The hip hinge is a fundamental component of pulling weight from off the floor.
Mastering the powerful muscles of your posterior chain - glutes, hamstrings etc. - around a stable spine is the key to pulling more weight in lifts such as the deadlift (snatch, clean, straight-legged deadlift, good morning, kettlebell swing . . . you get the idea).
A solid hip hinge also reduces your risk of back injury in these lifts. Lifting with a flexed (rounded) spine is a recipe for disaster as far as your back is concerned. Here's a great video to explain why. A proper hip hinge requires a stable, neutral spine, which dramatically reduces the stresses placed on your spine when lifting.
In other words, if you want to lift more and hurt less, dial in your hip hinge.
What does the hip hinge look like?
What are the most common mistakes?
Rounding your back instead to increase your range of motion
Extending your neck to look up as you hinge
These issues are so common that when I google searched “stiff leg deadlifts”, they are both shown within the first three image results.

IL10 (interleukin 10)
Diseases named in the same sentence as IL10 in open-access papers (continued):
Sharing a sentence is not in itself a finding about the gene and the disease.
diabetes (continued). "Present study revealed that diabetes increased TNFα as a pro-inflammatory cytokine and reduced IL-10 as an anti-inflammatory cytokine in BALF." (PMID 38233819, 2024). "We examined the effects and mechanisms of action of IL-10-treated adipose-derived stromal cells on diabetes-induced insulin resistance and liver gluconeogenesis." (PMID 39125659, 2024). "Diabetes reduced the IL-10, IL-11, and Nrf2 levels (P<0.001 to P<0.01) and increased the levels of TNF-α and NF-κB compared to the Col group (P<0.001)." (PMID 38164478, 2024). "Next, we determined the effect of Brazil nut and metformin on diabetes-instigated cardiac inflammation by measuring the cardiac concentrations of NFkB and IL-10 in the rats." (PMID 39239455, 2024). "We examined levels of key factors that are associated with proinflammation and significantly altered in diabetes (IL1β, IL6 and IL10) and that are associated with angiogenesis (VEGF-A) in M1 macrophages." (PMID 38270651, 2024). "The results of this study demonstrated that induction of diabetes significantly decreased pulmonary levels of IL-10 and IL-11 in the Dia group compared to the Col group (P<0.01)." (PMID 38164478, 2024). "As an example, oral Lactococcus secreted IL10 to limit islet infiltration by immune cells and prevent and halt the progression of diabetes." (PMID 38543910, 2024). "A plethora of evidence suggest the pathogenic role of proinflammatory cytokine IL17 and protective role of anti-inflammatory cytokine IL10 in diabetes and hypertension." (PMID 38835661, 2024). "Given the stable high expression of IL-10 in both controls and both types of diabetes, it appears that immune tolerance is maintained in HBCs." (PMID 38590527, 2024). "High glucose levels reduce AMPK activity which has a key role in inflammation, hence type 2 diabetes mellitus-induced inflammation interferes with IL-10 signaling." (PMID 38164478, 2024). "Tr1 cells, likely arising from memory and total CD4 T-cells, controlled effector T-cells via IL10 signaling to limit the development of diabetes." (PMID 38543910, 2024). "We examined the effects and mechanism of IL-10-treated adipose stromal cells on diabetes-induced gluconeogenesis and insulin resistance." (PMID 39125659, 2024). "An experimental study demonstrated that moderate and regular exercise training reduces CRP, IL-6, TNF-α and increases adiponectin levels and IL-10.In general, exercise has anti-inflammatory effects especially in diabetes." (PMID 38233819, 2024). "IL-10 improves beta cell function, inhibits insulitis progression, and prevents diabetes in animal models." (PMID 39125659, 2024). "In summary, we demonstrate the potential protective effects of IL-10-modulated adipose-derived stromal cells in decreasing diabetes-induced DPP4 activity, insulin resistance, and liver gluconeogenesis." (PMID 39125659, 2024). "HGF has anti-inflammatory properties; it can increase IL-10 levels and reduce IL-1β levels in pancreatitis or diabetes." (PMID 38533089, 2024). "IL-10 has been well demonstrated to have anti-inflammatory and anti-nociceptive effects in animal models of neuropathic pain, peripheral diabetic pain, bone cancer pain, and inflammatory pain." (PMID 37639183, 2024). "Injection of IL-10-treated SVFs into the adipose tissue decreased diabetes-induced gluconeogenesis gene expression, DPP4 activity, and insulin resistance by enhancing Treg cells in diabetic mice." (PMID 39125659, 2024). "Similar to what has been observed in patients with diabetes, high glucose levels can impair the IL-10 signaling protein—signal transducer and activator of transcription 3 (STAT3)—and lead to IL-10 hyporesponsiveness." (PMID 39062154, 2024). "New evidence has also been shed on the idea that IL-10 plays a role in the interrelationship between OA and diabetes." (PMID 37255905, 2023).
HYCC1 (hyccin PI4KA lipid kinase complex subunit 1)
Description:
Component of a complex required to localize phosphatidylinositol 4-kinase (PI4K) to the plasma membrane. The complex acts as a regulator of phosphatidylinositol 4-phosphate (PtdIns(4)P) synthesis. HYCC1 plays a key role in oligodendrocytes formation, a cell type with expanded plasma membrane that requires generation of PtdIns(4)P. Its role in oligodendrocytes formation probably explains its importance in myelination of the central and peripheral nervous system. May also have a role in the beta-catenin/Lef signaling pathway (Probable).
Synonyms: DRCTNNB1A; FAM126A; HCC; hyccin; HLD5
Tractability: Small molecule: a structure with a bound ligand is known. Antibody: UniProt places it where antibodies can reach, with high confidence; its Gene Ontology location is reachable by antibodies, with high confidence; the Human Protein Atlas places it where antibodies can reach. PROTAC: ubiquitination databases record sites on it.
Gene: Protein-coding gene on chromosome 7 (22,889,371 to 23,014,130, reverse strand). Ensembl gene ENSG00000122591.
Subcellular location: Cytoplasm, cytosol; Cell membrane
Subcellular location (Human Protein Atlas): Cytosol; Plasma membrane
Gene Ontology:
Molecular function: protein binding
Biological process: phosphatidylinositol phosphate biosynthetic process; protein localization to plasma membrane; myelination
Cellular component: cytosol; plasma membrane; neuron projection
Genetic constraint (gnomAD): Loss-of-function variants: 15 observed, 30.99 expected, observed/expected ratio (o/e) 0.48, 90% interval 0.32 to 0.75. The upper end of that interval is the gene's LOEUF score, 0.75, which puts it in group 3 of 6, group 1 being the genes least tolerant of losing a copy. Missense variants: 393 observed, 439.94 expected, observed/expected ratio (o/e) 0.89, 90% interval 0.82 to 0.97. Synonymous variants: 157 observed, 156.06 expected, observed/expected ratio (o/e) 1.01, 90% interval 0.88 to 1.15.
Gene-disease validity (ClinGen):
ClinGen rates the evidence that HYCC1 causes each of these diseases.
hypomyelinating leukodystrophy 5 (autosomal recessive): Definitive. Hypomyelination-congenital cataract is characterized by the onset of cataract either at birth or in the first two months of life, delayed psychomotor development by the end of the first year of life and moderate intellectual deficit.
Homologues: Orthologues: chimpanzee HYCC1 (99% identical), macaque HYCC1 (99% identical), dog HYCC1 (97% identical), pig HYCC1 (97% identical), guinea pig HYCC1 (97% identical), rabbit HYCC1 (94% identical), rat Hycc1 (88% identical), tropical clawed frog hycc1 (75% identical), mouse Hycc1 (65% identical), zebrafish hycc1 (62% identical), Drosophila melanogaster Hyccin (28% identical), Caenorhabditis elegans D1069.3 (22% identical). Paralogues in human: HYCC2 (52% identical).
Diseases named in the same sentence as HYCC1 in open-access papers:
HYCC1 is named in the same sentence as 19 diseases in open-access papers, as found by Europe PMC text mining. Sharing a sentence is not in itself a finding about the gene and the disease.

Both disrupt your neutral spine position, rob you of power, and increase your risk of injury.
To correct these mistakes, use a PVC pipe to ensure you maintain a neutral spine when you practice your hip hinge, as demonstrated in the video above.
How do you train your hip hinge?
After you have dialed in your hip hinge, add resistance with exercises such as stiff-leg deadlifts and good mornings. These can be done with barbells, dumbbells, kettlebells, bands, etc.
Bodyweight movements such as airplanes and dipping birds are another way to work on this movement pattern.
The most important thing is maintaining a neutral spine throughout your entire range of motion. So dial in the movement pattern before you even think about adding resistance.
Contact Dr. Dwayne to learn more ways to improve your hip hinge:
Visit our clinics at CrossFit Connection and/or CrossFit Streets